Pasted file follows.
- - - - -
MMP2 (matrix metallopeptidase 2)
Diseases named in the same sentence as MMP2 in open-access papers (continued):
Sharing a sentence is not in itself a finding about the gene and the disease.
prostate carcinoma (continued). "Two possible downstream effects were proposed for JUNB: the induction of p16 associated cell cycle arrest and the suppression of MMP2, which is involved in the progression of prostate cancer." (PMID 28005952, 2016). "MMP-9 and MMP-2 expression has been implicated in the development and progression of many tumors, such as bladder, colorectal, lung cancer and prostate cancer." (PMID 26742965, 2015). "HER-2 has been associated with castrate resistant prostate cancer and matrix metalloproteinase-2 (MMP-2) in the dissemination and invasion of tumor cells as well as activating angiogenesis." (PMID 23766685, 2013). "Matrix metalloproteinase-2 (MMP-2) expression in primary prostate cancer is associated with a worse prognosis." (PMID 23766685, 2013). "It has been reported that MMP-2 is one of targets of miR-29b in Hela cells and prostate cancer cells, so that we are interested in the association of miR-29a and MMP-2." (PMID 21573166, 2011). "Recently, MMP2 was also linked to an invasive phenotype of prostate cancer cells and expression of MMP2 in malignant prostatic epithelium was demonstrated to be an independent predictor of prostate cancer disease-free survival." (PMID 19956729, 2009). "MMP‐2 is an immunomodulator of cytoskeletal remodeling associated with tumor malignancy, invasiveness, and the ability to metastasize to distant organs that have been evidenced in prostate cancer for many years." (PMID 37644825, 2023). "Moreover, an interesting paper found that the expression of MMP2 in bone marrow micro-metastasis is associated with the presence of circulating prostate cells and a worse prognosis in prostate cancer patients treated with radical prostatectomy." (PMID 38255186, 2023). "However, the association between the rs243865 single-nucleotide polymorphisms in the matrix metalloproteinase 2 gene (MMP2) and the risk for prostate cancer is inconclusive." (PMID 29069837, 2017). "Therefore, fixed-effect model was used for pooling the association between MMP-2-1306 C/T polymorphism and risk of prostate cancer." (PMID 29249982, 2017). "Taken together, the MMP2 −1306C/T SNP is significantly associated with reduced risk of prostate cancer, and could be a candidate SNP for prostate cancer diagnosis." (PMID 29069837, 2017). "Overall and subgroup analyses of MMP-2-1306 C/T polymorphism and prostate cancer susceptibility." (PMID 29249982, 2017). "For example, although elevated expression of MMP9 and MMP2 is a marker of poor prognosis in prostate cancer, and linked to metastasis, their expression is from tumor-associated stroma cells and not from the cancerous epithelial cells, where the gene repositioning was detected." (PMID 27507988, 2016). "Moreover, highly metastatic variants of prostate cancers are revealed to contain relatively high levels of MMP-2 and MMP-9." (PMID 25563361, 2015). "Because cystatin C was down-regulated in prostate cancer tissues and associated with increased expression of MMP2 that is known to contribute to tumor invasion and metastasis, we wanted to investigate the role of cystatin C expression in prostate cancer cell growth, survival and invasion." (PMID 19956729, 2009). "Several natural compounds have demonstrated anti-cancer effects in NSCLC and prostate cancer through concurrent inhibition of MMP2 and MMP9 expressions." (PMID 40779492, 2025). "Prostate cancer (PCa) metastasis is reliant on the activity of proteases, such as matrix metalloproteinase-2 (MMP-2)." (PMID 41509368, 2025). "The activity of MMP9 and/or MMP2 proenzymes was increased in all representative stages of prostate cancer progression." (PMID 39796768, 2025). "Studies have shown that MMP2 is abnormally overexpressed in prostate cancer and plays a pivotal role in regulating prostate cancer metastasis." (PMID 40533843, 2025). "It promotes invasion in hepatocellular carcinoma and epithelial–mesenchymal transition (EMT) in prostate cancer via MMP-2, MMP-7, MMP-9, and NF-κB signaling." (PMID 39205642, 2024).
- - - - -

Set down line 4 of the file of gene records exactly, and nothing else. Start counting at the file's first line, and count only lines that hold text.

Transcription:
prostate carcinoma (continued). "Two possible downstream effects were proposed for JUNB: the induction of p16 associated cell cycle arrest and the suppression of MMP2, which is involved in the progression of prostate cancer." (PMID 28005952, 2016). "MMP-9 and MMP-2 expression has been implicated in the development and progression of many tumors, such as bladder, colorectal, lung cancer and prostate cancer." (PMID 26742965, 2015). "HER-2 has been associated with castrate resistant prostate cancer and matrix metalloproteinase-2 (MMP-2) in the dissemination and invasion of tumor cells as well as activating angiogenesis." (PMID 23766685, 2013). "Matrix metalloproteinase-2 (MMP-2) expression in primary prostate cancer is associated with a worse prognosis." (PMID 23766685, 2013). "It has been reported that MMP-2 is one of targets of miR-29b in Hela cells and prostate cancer cells, so that we are interested in the association of miR-29a and MMP-2." (PMID 21573166, 2011). "Recently, MMP2 was also linked to an invasive phenotype of prostate cancer cells and expression of MMP2 in malignant prostatic epithelium was demonstrated to be an independent predictor of prostate cancer disease-free survival." (PMID 19956729, 2009). "MMP‐2 is an immunomodulator of cytoskeletal remodeling associated with tumor malignancy, invasiveness, and the ability to metastasize to distant organs that have been evidenced in prostate cancer for many years." (PMID 37644825, 2023). "Moreover, an interesting paper found that the expression of MMP2 in bone marrow micro-metastasis is associated with the presence of circulating prostate cells and a worse prognosis in prostate cancer patients treated with radical prostatectomy." (PMID 38255186, 2023). "However, the association between the rs243865 single-nucleotide polymorphisms in the matrix metalloproteinase 2 gene (MMP2) and the risk for prostate cancer is inconclusive." (PMID 29069837, 2017). "Therefore, fixed-effect model was used for pooling the association between MMP-2-1306 C/T polymorphism and risk of prostate cancer." (PMID 29249982, 2017). "Taken together, the MMP2 −1306C/T SNP is significantly associated with reduced risk of prostate cancer, and could be a candidate SNP for prostate cancer diagnosis." (PMID 29069837, 2017). "Overall and subgroup analyses of MMP-2-1306 C/T polymorphism and prostate cancer susceptibility." (PMID 29249982, 2017). "For example, although elevated expression of MMP9 and MMP2 is a marker of poor prognosis in prostate cancer, and linked to metastasis, their expression is from tumor-associated stroma cells and not from the cancerous epithelial cells, where the gene repositioning was detected." (PMID 27507988, 2016). "Moreover, highly metastatic variants of prostate cancers are revealed to contain relatively high levels of MMP-2 and MMP-9." (PMID 25563361, 2015). "Because cystatin C was down-regulated in prostate cancer tissues and associated with increased expression of MMP2 that is known to contribute to tumor invasion and metastasis, we wanted to investigate the role of cystatin C expression in prostate cancer cell growth, survival and invasion." (PMID 19956729, 2009). "Several natural compounds have demonstrated anti-cancer effects in NSCLC and prostate cancer through concurrent inhibition of MMP2 and MMP9 expressions." (PMID 40779492, 2025). "Prostate cancer (PCa) metastasis is reliant on the activity of proteases, such as matrix metalloproteinase-2 (MMP-2)." (PMID 41509368, 2025). "The activity of MMP9 and/or MMP2 proenzymes was increased in all representative stages of prostate cancer progression." (PMID 39796768, 2025). "Studies have shown that MMP2 is abnormally overexpressed in prostate cancer and plays a pivotal role in regulating prostate cancer metastasis." (PMID 40533843, 2025). "It promotes invasion in hepatocellular carcinoma and epithelial–mesenchymal transition (EMT) in prostate cancer via MMP-2, MMP-7, MMP-9, and NF-κB signaling." (PMID 39205642, 2024).